Fantastic Photographs Of Native Americans In Ceremonial Masks, 1905-1915

Zahadolzha–Navaho. Indian, head-and-shoulders portrait, facing front, wearing leather mask with basket cap, fur ruff, nude torso painted with white lines.
Fantastic Photographs Of Native Americans In Ceremonial Masks, 1905-1915

Masked dancer–Cowichan. Dancer wearing oversize mask, three rings of feathers in front of clothing, holding a rattle.
Fantastic Photographs Of Native Americans In Ceremonial Masks, 1905-1915

Nayenezgani–Navaho. Indian, half-length portrait, facing front, wearing dark mask, fur ruff, paint on torso.
Fantastic Photographs Of Native Americans In Ceremonial Masks, 1905-1915

Hami–Koskimo. Koskimo person wearing full-body fur garment, oversized gloves and mask of Hami (“dangerous thing”) during the numhlim ceremony.
Fantastic Photographs Of Native Americans In Ceremonial Masks, 1905-1915

Group of Winter Dancers–Qagyuhl. Ceremonial dancers, in a circle during the Winter Dance ceremony, wearing masks and garments of fur, feathers, and other materials.
Fantastic Photographs Of Native Americans In Ceremonial Masks, 1905-1915

Sisiutl–Qagyuhl. Sisiutl, one of the main dancers in the Winter Dance ceremonies, wearing a double-headed serpent mask and shirt made of hemlock boughs.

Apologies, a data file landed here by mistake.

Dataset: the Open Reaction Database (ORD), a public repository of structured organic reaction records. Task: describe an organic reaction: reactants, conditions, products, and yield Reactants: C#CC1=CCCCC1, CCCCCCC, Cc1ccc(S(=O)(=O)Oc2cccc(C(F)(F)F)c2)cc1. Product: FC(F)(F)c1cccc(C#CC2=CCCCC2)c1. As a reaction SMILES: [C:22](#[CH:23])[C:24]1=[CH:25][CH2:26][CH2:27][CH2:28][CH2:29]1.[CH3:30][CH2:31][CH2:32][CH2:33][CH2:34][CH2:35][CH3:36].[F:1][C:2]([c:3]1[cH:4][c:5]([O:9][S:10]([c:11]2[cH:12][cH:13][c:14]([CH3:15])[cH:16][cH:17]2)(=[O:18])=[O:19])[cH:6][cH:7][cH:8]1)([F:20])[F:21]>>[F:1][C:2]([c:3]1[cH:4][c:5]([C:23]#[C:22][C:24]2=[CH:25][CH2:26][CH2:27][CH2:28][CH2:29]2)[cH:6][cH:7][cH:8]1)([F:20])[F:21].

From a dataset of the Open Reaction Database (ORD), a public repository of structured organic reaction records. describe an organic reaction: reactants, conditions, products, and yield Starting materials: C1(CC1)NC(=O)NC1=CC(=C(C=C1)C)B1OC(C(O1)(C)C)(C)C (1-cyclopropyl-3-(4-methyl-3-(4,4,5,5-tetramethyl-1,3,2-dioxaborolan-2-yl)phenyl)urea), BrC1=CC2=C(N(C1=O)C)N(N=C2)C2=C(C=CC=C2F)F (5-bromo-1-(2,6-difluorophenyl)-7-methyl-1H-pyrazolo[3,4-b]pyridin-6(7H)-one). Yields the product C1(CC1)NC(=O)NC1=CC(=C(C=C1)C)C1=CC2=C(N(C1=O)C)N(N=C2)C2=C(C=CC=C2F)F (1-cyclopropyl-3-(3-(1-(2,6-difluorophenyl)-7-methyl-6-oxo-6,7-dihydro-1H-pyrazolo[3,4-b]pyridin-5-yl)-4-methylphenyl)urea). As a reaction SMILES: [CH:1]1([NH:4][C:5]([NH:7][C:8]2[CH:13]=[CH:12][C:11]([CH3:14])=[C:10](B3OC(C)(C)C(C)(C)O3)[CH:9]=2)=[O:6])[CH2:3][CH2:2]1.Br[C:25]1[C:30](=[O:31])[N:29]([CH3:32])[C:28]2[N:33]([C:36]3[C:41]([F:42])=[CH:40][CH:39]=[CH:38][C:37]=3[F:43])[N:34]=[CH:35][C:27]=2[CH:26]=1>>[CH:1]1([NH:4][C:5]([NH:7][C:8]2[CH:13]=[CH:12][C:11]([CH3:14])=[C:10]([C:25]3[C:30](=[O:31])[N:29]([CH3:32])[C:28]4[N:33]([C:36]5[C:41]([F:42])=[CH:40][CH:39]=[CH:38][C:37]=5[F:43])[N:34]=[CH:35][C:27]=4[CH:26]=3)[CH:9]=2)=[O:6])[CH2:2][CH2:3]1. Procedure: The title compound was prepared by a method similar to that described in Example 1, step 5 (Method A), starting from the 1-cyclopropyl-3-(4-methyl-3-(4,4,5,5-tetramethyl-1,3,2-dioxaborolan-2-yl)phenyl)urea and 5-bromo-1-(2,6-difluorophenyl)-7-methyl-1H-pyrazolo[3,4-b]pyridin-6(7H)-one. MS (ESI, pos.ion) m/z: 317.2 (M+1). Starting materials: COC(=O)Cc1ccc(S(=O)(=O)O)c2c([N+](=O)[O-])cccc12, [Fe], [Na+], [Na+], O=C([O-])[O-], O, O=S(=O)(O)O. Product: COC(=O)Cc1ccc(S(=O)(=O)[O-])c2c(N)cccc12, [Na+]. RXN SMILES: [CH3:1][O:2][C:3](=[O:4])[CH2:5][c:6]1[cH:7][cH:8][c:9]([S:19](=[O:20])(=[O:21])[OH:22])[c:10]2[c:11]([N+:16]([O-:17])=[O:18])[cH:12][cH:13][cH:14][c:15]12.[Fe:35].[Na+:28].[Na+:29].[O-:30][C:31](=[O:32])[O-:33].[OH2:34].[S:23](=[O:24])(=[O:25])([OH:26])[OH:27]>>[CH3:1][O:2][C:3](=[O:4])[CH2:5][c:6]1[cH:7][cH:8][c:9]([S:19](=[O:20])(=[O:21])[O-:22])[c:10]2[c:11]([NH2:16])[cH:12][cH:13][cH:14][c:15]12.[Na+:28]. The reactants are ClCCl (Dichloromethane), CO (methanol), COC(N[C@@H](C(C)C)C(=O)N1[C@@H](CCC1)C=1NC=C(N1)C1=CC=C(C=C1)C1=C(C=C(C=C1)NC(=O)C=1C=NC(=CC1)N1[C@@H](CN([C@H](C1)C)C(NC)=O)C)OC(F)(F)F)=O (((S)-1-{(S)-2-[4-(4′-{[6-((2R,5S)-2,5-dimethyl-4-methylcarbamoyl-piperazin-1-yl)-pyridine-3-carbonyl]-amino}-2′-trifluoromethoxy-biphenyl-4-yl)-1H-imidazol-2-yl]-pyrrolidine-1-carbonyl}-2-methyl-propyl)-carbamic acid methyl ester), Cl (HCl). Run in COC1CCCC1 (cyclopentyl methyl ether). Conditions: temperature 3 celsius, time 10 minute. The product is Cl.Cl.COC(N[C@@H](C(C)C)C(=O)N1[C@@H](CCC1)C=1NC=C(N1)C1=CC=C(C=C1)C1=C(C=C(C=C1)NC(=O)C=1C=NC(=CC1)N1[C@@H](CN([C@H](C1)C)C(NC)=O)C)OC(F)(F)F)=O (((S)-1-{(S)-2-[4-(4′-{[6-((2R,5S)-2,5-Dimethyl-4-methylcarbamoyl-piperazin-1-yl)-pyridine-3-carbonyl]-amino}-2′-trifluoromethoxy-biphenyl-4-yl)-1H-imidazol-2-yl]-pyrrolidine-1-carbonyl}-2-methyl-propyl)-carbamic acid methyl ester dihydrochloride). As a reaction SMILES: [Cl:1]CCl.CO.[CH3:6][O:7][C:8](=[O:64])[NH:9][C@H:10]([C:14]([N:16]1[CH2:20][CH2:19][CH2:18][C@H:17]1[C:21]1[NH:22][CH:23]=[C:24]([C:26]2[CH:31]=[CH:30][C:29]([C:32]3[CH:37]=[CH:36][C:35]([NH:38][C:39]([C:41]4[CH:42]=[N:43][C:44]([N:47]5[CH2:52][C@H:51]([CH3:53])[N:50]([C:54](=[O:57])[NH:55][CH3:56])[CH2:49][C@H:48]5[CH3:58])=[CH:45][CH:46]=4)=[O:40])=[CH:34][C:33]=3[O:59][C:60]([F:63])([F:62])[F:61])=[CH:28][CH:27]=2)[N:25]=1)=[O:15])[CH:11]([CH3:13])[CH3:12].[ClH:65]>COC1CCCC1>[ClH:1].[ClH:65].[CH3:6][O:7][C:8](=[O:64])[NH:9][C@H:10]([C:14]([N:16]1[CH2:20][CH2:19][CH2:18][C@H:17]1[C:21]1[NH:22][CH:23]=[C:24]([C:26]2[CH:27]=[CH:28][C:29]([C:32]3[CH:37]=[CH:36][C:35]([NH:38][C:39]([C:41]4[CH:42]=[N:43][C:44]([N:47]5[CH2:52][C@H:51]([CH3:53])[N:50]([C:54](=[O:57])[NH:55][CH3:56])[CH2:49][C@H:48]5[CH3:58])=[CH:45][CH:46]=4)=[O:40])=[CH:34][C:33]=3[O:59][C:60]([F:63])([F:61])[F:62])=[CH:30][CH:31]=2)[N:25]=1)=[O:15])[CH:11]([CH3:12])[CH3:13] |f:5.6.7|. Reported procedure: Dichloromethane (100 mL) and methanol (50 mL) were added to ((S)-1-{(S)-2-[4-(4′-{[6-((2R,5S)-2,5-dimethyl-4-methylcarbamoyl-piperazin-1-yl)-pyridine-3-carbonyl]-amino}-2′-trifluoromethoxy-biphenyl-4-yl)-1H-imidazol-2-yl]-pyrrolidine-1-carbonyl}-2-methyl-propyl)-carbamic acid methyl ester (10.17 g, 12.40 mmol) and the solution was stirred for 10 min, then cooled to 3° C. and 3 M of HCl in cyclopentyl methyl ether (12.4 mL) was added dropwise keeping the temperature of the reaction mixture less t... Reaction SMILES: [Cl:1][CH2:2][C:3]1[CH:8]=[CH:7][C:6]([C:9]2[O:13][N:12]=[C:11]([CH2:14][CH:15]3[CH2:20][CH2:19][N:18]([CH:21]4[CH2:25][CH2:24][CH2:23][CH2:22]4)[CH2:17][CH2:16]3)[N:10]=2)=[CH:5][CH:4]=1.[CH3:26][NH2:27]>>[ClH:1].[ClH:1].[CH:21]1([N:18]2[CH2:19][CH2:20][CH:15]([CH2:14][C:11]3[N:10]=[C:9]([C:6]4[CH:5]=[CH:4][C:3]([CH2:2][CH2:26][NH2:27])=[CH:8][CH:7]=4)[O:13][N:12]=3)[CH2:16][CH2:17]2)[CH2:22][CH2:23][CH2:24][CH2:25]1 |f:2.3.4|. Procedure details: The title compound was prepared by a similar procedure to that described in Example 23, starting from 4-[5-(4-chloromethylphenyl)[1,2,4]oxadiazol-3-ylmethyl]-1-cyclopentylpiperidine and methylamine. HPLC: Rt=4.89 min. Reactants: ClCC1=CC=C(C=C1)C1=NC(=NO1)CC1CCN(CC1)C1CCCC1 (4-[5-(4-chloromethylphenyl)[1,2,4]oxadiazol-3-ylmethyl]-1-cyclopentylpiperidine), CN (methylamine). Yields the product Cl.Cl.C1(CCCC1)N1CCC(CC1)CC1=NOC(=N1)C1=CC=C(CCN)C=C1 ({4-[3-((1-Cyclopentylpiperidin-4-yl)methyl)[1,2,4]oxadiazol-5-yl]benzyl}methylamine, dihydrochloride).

Fantastic Photographs Of Native Americans In Ceremonial Masks, 1905-1915

A Tluwulahu costume–Qagyuhl. Woman wearing a fringed Chilkat blanket, a hamatsa neckring and mask representing deceased relative who had been a shaman.
Fantastic Photographs Of Native Americans In Ceremonial Masks, 1905-1915

Masked dancers–Qagyuhl. During the winter ceremony, Kwakiutl dancers wearing masks and costumes, crouch in foreground with others behind them. The chief on the far left holds a speaker’s staff. Three totem poles in background.
Fantastic Photographs Of Native Americans In Ceremonial Masks, 1905-1915

Tonenili–Navaho. Navajo man bedecked in hemlock boughs and mask of a clown associated with the mischievous rain god Tonenili, “Water Sprinkler”.
Fantastic Photographs Of Native Americans In Ceremonial Masks, 1905-1915

Nayenezgani–Navaho. Indian, full-length portrait, standing, facing front, wearing dark leather mask, fur ruff, cloth girdle, silver concho belt and necklaces.
Fantastic Photographs Of Native Americans In Ceremonial Masks, 1905-1915
Fantastic Photographs Of Native Americans In Ceremonial Masks, 1905-1915

Atlumhl– Koskimo. North American Indian man, in costume with ceremonial mask, on hands and knees.
Fantastic Photographs Of Native Americans In Ceremonial Masks, 1905-1915

Mask of the octopus hunter–Qagyuhl. Ceremonial mask worn by a dancer portraying the hunter in Bella Bella mythology who killed the giant man-eating octopus. The dance was performed during Tluwulahu, a four day ceremony prior to the Winter Dance.
Fantastic Photographs Of Native Americans In Ceremonial Masks, 1905-1915

(Visited 1 times, 3 visits today)

Leave Your Comment Below

More Inspiring Stories